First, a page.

Jeremiah 17:14 - Heal me, O Lord, and I will be healed; save me and I will be saved, for you are the one I praise.
Traffic was light that morning. Usually the woman had to battle people diving in and out of the lanes traveling north, but that day there was no one swerving in and out of traffic. There was a good reason. It had been raining hard overnight and into the morning.
She gripped the steering wheel tighter and kept her eyes alert for danger. Then, out of the corning of her eye she saw him. His front tires almost looked like they were floating on top of the water and he wasn’t compensating for this hazard, but kept going faster than the speed limit.
“Perhaps he was late for work,” she’d thought. “Or perhaps he just isn’t paying attention to how hard the rain was falling.”
And then it happened – He lost control of his car and though the woman reacted by moving over to the lane to her left, it wasn’t enough.
It all happened in slow motion for her. His tires skidding. Then the sound of grinding mental and her car spun around in a circle then landed in the opposite lane of traffic.
She heard another crash. Then, nothing.
The woman didn’t remember much about the accident. She only remembered the sounds and feeling crushing pain shoot through her arm and leg.
When she had regained consciousness, she was in the recovery room of a hospital. Evidently, she learned later, surgery had been performed to piece together her arm with a plate and screws, and her leg had also received several screws to hold the bones in place.
Physical therapy lasted for months, as her body attempted to heal itself. But the doctors were optimistic that she would be able to use her arm and leg normally within the next six months after.
The pain was harsh and came in waves. She grabbed her leg and rubbed her hand over the area of her leg that had been damaged. The doctors had said she’d regain use of the leg, and they had been right, but they hadn’t been right about how long it would take for the pain to go away.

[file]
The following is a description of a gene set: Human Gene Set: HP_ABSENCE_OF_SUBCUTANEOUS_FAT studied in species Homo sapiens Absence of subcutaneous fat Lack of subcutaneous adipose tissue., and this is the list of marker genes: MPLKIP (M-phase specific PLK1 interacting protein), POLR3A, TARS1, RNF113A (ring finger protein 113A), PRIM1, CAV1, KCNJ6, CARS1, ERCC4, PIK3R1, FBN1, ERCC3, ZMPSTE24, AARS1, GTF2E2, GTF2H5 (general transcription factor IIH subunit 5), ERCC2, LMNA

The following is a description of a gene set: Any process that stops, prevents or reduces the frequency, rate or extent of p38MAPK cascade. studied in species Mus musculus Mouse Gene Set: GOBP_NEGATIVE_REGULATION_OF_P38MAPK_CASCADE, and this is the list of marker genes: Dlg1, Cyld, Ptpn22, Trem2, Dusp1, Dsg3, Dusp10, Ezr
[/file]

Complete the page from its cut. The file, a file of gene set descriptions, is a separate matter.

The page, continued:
Time passed, and it had been over a year since the accident. Her pain was then diagnosed as a chronic pain condition. Something the doctors said that she would probably deal with the rest of her life.
Though this story is fictional, it is a story that has been repeated in many individuals’ lives. What starts out as a car accident or injury at work can turn into a chronic pain condition, as somewhere along the way the healing process does not include healing the pain.
Is there anything you can do after a car accident to speed up the healing process and perhaps avoid developing a chronic pain condition? Yes there is!
In the article, “The First 72 Hours: 10 Simple Things That can Help You Heal,” on drmaud.com, you will find what to do in the first seventy-two hours after a car accident to help you heal, such as a method to reduce pain and inflammation and what to do after the sudden shock of an accident.
And remember, God will be with you as you do the best you can to aid your healing process. With the right care, you will have a better chance of healing from an accident and reduce the risk of the injury turning into a chronic pain condition.
Karen Dalske is a freelance writer, public speaker, is active in her church and writes her blogs out of her own experiences of pain, illness and loss.